French cultured butter and Maggi seasoning powder may not be one of the most classic pairings, but it’s a combination dear to the cookbook author Andrea Nguyen’s heart.

Before Ms. Nguyen and her family left Vietnam in 1975 to emigrate to United States, her mother would scrape small flakes of butter — imported from France in cans — onto pieces of baguette, then sprinkle Maggi powder on top. The Normandy cultured butter, already salty and a little funky, became even more so from the seasoning.

Once the family settled in California, Ms. Nguyen’s mother pan-fried spaghetti in plenty of butter, adding Maggi into the mix. Complex, creamy and very comforting, its intense umami character was exactly what Ms. Nguyen tried to capture in this garlicky noodle recipe, adapted from her latest cookbook, “Vietnamese Food Any Day” (Ten Speed Press, 2019).


Japanese ramen, or Chinese wheat noodles, work well here.CreditAndrew Scrivani for The New York Times

“It’s a more sophisticated version of what I grew up eating,” Ms. Nguyen said.

Instead of Maggi powder, the key to the dish is the layering of flavors: The fish sauce, the mushrooms, the oyster sauce, all give it depth. The cultured, salted butter, unexpected in most pan-fried noodle dishes, adds both acidity and creaminess, coating the noodles in a velvety sauce.

What really pushes the dish’s flavors over the edge is a sprinkle of monosodium glutamate (MSG). It’s not an ingredient often seen in cookbooks published in the United States since the 1970s, when it gained a since-debunked reputation for making people sick.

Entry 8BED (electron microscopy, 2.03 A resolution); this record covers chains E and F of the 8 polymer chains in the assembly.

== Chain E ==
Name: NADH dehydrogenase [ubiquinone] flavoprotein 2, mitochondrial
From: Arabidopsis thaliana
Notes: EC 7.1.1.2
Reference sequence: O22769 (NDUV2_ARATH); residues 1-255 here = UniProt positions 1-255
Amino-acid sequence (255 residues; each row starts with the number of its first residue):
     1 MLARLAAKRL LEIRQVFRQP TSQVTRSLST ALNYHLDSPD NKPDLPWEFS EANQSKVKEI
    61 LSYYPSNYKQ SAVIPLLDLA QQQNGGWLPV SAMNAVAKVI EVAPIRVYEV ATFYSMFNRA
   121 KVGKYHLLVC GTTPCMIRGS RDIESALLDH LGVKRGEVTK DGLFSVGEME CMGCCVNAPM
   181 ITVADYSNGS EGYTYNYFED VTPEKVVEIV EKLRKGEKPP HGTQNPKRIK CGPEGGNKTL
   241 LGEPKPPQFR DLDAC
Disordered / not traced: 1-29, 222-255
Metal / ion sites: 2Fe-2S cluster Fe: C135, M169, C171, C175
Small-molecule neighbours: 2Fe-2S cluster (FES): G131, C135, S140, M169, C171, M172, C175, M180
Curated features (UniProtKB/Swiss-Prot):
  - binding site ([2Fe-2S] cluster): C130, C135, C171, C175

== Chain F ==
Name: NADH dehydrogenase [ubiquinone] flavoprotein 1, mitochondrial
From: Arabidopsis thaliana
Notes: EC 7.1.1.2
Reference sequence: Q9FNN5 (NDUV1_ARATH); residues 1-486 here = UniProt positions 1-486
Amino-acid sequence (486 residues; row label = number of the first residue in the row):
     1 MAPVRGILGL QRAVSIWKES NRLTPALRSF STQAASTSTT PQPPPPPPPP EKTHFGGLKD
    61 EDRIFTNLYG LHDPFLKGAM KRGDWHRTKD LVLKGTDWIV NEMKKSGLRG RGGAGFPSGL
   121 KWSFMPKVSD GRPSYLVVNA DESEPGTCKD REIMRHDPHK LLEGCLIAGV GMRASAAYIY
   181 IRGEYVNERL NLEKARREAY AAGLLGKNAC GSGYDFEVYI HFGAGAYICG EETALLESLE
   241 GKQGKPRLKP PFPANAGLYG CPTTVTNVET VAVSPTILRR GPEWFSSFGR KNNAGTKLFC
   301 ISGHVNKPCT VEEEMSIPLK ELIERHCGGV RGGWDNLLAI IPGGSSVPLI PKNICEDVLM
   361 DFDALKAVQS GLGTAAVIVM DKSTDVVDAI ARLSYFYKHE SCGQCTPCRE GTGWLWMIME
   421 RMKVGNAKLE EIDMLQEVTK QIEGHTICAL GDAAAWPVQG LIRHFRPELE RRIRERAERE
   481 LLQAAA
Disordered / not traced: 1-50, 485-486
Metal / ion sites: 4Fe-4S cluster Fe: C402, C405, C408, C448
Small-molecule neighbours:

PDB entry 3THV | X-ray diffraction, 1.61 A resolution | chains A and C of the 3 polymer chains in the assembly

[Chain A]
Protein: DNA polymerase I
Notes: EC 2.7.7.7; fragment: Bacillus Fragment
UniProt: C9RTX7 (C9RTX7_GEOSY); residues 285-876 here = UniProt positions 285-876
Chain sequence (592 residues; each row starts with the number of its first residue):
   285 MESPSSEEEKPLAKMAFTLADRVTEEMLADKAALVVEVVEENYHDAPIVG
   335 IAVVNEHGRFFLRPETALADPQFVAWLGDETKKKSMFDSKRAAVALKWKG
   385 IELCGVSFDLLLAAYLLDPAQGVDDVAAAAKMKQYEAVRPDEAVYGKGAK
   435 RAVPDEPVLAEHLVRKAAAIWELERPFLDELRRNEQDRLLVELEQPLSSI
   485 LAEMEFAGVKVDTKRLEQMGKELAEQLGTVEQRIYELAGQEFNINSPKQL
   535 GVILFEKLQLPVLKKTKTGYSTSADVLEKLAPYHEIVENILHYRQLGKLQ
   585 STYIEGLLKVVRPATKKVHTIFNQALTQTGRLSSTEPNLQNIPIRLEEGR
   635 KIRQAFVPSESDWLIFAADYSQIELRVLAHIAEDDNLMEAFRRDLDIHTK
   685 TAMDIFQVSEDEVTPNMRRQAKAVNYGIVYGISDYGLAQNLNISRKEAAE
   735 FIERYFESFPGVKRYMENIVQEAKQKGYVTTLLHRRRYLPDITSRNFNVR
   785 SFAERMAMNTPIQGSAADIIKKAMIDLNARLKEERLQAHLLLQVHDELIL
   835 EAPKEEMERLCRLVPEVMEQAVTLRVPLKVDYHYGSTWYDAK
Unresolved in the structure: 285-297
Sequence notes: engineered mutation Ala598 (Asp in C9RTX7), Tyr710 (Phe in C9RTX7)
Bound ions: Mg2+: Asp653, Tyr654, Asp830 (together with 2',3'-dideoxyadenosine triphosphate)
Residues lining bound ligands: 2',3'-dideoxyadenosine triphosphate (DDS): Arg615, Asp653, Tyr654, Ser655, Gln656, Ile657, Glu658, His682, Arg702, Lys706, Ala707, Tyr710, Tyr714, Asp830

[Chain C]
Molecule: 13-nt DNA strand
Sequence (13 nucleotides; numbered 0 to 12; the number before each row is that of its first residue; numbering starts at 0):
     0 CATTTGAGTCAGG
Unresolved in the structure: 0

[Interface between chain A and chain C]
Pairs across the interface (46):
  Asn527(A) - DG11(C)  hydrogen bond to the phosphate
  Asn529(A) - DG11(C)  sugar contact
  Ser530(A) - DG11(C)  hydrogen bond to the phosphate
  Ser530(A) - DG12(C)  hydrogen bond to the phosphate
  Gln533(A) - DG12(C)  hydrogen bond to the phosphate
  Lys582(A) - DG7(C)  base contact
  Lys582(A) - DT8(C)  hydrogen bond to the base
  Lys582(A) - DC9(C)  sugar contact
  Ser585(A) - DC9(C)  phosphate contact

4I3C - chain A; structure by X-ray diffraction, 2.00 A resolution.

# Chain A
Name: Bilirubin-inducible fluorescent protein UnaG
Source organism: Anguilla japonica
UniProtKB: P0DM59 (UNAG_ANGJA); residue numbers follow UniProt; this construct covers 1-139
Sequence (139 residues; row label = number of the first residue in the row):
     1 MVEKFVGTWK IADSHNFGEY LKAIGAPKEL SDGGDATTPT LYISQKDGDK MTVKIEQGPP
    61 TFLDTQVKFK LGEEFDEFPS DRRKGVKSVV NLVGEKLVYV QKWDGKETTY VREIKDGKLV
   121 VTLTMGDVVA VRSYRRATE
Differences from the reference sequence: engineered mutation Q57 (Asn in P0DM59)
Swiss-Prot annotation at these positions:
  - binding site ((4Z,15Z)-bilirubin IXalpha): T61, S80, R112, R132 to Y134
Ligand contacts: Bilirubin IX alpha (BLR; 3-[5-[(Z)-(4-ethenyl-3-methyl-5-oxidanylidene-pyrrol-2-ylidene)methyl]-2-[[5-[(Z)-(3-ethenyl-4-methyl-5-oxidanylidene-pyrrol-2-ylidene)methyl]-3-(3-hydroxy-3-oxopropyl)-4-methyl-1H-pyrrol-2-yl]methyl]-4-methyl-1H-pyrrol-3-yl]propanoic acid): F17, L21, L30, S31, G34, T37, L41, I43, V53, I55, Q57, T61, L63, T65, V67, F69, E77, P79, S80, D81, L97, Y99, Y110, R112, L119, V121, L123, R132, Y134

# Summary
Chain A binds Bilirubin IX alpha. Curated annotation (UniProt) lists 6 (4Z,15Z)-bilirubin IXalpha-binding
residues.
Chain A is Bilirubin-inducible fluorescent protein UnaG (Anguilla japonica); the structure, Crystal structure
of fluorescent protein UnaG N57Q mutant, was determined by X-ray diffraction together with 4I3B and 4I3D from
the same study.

But it’s traditional in many parts of Asia, including Vietnam, where it’s called bot ngot (sweet powder), Ms. Nguyen said. “It imparts a sweet savory note to food that we are always looking for, a hint of sweetness to contrast with saltiness.”

For anyone who doesn’t want to use straight MSG (which is available at Asian markets and sold as Accent Flavor Enhancer elsewhere), Ms. Nguyen recommends substituting nutritional yeast or chicken stock base.

Mushrooms and mustard greens are cooked in butter and stirred into the noodles.CreditAndrew Scrivani for The New York Times

I tested Ms. Nguyen’s noodle recipe using all three, and the one made with MSG was the richest and the best, though the other two were still devoured.

And while I was pan-frying all those noodles, I made a few changes of my own. I doubled the mushrooms, and stirred mustard greens and cilantro into the pan for freshness.

When I told Ms. Nguyen about the added vegetables, she gave her approval. “It’s an adaptable dish,” she said. “There’s enough umami to go around.”

Recipe: Umami Garlic Noodles With Mustard Greens

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